A stereotype is a conceptual categorization often in reference to a group of people. Examples of stereotypes are: Jews are wealthier than white anglo-saxton protestants, blacks are more likely to be on welfare than whites, students in business are more conservative than students in the arts, men are stronger than women, homosexuals are effeminate etc.

The most important question regarding stereotypes is this: Is it more often the case that stereotypes reflect reality or more often the case that they affect reality?

Those who assume that reality is mostly socially constructed tend to reject the idea that stereotypes reflect reality. Those who believe in an objective reality that exists independently of beliefs and opinions are more likely to be suspicious of the effect of stereotypes on reality. I find myself in this latter group for the following reasons:

First, the human mind forms concepts based on differences and similarities between objects, events, and people. Our ancestors in our evolutionary past had a stake in forming correct concepts about their world. Those ancestors who took the time to see if every large feline they met was dangerous would not have survived long enough to pass on their genes while those who were able to make quick judgements in order to react would have more likely survived. In other words, concept formation is useful because it helps us understand the world our around us without having to engage in the impossible task of treating every experience as completely new and wholly uncertain. I suspect that most people would find this uncontroversial except when it comes to concept formation (i.e., stereotyping) about people. 

The second and more convincing reason is this: the claim that human concept formation is merely socially constructed is self-refuting. An argument is self-refuting when it must assume the thing it is arguing against. The act of stating that something is true or false, or valid or invalid necessarily assumes the validity of concept creation. Therefore, rejecting the idea that stereotypes (in the sense of conceptual categorizations) in general reflect reality is also self-refuting. I qualify the previous sense with "in general" because I am not saying that all stereotypes are accurate. (That would be a false stereotype).

People don't hold stereotypes forever. As people live and engage with reality, people are often quite willing to change adjust their stereotypes. For example, my grandfather was a LA Firefighter during the Watts riots of 1965. Because of his harrowing experiences, my grandfather had formed some discriminatory feelings against blacks. However he also had many close associations with black co-workers for whom he had no negative feelings at all.

According to the cognitive scientist, Steven Pinker in his Pulitzer finalist book The Blank Slate,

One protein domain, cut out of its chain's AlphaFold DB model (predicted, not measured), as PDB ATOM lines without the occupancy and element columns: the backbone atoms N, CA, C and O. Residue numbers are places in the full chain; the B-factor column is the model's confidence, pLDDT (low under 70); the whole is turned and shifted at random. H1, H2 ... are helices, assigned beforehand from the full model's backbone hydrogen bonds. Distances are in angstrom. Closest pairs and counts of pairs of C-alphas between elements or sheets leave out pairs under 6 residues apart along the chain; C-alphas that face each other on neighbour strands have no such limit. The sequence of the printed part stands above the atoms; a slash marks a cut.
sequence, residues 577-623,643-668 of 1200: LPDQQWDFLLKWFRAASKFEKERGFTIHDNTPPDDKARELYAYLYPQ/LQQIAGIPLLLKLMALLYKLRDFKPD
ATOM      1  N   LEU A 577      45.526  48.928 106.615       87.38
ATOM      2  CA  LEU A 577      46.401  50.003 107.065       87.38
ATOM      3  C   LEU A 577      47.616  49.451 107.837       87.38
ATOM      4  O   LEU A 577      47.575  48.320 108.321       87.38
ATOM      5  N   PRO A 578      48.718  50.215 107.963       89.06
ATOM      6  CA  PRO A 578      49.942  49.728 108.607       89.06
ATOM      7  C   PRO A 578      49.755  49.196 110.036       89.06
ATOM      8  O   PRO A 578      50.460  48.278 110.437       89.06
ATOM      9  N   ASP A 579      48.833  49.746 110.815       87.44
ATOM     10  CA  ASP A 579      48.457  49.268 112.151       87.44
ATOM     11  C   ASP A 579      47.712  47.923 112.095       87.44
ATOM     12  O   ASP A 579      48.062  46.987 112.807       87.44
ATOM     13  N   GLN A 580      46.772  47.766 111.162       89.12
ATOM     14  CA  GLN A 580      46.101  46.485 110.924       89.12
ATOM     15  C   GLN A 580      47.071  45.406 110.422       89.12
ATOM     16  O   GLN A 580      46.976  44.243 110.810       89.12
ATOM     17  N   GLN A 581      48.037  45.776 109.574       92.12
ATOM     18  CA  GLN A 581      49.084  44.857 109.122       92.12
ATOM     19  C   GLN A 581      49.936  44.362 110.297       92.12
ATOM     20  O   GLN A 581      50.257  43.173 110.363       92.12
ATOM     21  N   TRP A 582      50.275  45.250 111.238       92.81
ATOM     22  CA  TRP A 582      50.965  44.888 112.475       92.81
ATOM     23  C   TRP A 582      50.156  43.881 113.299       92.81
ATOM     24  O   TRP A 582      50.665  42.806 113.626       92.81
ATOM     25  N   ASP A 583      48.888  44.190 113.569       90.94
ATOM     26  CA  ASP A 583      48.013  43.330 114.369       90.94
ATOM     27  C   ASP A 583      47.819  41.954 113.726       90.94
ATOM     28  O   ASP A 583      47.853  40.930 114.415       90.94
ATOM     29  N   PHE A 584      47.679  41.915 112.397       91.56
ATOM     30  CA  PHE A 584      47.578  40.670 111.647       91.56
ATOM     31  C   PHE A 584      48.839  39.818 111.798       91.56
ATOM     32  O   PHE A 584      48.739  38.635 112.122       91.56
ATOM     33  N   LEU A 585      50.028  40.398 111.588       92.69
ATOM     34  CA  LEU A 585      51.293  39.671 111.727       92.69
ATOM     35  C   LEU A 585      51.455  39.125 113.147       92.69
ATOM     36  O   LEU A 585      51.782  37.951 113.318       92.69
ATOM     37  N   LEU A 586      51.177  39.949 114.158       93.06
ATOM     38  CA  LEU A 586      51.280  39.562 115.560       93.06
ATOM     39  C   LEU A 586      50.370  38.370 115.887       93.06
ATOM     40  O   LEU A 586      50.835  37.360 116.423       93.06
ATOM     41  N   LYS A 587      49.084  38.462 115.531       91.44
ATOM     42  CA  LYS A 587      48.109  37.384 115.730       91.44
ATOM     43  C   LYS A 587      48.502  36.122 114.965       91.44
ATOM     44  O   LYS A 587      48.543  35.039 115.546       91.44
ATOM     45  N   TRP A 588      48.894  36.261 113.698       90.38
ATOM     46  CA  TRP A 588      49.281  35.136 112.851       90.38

"People's stereotypes are consistent with the statistics, and in many cases their bias is to underestimate the real differences between sexes or ethnic groups. This does not mean that stereotyped traits are unchangeable, of course, or that people think they are unchangeable, only that people perceive the traits fairly accurately at the time. Moreover, even when people believe that ethnic groups have characteristic traits, they are never mindless stereotypers who literally believe that each and every member of the group possesses those traits. People may think that Germans are, on average, more efficient than non-Germans, but no one believes that every last German is more efficient than every non-German. And people have no trouble overriding a stereotype when they have good information about an individual. Contrary to a common accusation, teachers’ impressions of their individual pupils are not contaminated by their stereotypes of race, gender, or socioeconomic status. The teachers’ impressions accurately reflect the pupil's performance as measured by objective tests."

As stated previously, accepting the general validity of stereotypes does not mean that all stereotypes are accurate. False stereotypes are likely to persist if there is no consequence for them persisting. And of course, stereotypes do not justify racism or sexism, though it does justify discrimination which is not a categorical evil. Stereotypes are not "simply human inventions that have done more harm than good." In fact it would be harmful to deny the realities reflected by stereotypes if our goal is to elevate cultures that disproportionately tend toward socially harmful behavior.

Check the comments for a good treatment of stereotypes in Steven Pinker's book The Blank Slate: The Modern Denial of Human Nature .